[Edit: This is one of those essays where I explain something that might seem painfully obvious to others, because I grasped it relatively late. Or if you’re more cynical, you might say it’s an autist taking commonsense and dressing it up as insight porn for other autists. I tend to work on the “better out than in” theory of writing, for better or worse.]
The most obvious difference between public and private condemnation is the number of people it reaches but that’s not the difference I’m going to talk about today.
I don’t want to be a wanker about it, but the difference I’m interested in is ontological. If I say to you privately “Mr Jones’s affair was disgraceful” I’m judging his actions, indeed I’m judging them quite harshly. However if Mr Jones is still part of my life, and still part of yours, my relation with him will continue to change. He might redeem himself somewhat- or he might make things worse.
If, however, I condemn Mr Jones’s affair and Mr Jones is not part of my life, my rejection takes on a finality it wouldn’t otherwise have, it becomes an assessment of his being. Even if it is not my intention, the gap between “Mr Jones’s affair was disgraceful” and “Mr Jones is disgraceful” becomes thinner. Public criticism is more likely to be received as a criticism of the person.
There’s a number of reasons for this difference.
One, as we have already alluded, is the ongoing, dynamic character of a personal relationship- if a person changes or even just reverts to the mean, we will encounter it. The same is not true of those we criticize publicly.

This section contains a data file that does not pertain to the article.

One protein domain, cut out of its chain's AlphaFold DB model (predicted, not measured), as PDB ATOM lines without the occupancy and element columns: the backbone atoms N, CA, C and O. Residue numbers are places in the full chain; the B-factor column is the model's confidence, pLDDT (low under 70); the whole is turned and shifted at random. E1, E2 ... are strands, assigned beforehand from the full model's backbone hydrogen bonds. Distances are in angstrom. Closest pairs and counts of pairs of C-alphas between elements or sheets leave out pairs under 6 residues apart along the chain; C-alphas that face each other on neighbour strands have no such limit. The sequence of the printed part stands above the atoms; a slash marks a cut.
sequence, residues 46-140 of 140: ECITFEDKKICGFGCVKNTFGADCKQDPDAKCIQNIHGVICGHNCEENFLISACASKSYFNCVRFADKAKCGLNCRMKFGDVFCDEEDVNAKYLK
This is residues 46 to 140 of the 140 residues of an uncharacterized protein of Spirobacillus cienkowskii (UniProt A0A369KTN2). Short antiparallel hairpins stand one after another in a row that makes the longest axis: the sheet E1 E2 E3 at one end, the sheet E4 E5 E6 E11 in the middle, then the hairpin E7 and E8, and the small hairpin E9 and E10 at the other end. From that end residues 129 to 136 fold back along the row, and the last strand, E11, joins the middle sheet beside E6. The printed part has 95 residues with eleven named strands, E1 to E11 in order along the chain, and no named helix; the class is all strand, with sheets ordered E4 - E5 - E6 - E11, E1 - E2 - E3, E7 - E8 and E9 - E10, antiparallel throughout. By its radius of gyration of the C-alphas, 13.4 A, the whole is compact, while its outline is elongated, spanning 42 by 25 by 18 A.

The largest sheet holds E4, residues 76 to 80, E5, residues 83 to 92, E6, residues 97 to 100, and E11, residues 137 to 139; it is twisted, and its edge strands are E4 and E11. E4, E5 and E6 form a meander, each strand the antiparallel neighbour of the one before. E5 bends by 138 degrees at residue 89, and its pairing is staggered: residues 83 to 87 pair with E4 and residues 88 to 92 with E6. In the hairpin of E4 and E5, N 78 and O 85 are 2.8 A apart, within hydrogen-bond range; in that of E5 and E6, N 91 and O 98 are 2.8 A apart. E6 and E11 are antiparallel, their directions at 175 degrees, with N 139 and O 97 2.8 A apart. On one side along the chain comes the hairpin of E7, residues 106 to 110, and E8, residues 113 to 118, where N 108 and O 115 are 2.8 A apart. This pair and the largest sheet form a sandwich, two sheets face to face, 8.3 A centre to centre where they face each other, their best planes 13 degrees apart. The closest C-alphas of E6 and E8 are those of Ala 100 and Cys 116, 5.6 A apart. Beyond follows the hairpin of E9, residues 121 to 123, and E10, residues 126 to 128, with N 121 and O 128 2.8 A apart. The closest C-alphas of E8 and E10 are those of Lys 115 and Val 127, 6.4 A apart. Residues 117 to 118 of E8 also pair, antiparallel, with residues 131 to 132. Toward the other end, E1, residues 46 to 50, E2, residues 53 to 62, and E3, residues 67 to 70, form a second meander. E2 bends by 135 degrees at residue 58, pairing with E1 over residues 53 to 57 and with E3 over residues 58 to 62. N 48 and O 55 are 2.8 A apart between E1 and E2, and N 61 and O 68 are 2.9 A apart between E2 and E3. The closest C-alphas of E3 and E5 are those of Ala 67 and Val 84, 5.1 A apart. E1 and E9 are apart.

A second is the comparative indelibility of ink & public record. It is harder to roll back what we have said, hence we will cling to it more strongly and the criticized person knows this.
A third is the way we view those who are distant from us. People who are distant from us are smaller- we do not see that they can contain simultaneously a great deal of both good and evil. Or perhaps it is better to say they’re photographs rather than films, linking back to point one.
To see an ugly photograph of yourself hurts because it can unmake your self image briefly. To see an ugly photograph of your soul can unmake a life.
Yet the irony is that we are more, not less willing, to make public criticism. Because we do not know the target personally, our empathy is reduced, and we have less to fear by way of consequences.
It would be easy to think this kind of criticism only applies to celebrities and politicians- people who can (presumably) take care of themselves. It doesn’t. Anonymous and relatively anonymous individuals are picked out all the time.
Sometimes, often even, this process can be a good thing. Sometimes reputations need to be annihilated. Then again, sometimes they don’t. There is little one can say in general. My hands certainly aren’t clean of either the good or the bad kind of public criticism, I can only hope I’ve been righ mucht more often than I’ve been wrong.